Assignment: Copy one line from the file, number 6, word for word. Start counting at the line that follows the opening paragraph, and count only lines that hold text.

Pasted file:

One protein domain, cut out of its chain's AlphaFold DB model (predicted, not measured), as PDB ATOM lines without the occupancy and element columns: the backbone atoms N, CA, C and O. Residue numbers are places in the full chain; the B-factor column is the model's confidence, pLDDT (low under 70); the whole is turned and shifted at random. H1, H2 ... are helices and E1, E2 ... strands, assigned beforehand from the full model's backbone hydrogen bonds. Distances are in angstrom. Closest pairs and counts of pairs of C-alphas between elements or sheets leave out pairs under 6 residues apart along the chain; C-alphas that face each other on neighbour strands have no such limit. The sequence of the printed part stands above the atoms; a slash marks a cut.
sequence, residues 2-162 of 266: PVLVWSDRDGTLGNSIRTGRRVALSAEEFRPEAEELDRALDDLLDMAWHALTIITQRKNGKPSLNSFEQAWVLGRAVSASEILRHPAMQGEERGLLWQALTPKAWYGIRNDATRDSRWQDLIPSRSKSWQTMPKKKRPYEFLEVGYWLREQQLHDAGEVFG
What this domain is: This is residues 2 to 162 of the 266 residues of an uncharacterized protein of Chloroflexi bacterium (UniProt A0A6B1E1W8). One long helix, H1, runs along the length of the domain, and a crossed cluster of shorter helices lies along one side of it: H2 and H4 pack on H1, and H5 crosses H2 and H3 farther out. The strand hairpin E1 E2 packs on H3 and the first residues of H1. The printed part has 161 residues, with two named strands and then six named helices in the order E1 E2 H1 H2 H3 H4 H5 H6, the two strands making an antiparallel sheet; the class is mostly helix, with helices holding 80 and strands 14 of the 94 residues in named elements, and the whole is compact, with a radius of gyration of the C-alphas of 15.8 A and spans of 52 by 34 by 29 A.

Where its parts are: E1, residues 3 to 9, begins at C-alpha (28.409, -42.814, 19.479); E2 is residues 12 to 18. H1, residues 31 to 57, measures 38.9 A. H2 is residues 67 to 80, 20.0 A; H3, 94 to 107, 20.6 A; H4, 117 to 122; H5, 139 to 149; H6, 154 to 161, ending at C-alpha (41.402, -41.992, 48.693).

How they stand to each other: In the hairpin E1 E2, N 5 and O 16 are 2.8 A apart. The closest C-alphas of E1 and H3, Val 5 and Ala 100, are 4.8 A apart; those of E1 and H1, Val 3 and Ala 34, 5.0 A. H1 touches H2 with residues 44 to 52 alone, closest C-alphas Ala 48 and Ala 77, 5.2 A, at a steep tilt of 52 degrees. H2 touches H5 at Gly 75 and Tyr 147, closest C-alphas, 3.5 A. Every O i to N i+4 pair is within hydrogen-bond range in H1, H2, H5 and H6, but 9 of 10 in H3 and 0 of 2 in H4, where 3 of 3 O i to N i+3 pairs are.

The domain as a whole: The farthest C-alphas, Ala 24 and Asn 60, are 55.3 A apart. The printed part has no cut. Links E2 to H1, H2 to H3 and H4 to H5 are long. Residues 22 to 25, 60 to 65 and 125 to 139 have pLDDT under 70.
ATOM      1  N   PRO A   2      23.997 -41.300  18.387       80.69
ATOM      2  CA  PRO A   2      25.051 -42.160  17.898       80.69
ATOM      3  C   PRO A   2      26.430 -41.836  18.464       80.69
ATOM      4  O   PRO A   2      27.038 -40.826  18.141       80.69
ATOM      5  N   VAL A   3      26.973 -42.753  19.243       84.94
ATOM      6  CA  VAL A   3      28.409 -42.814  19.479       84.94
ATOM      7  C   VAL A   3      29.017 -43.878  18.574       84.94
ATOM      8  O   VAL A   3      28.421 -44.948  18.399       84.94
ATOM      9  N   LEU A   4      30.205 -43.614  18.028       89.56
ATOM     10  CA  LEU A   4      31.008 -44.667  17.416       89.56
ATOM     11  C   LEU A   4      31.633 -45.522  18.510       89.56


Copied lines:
ATOM      1  N   PRO A   2      23.997 -41.300  18.387       80.69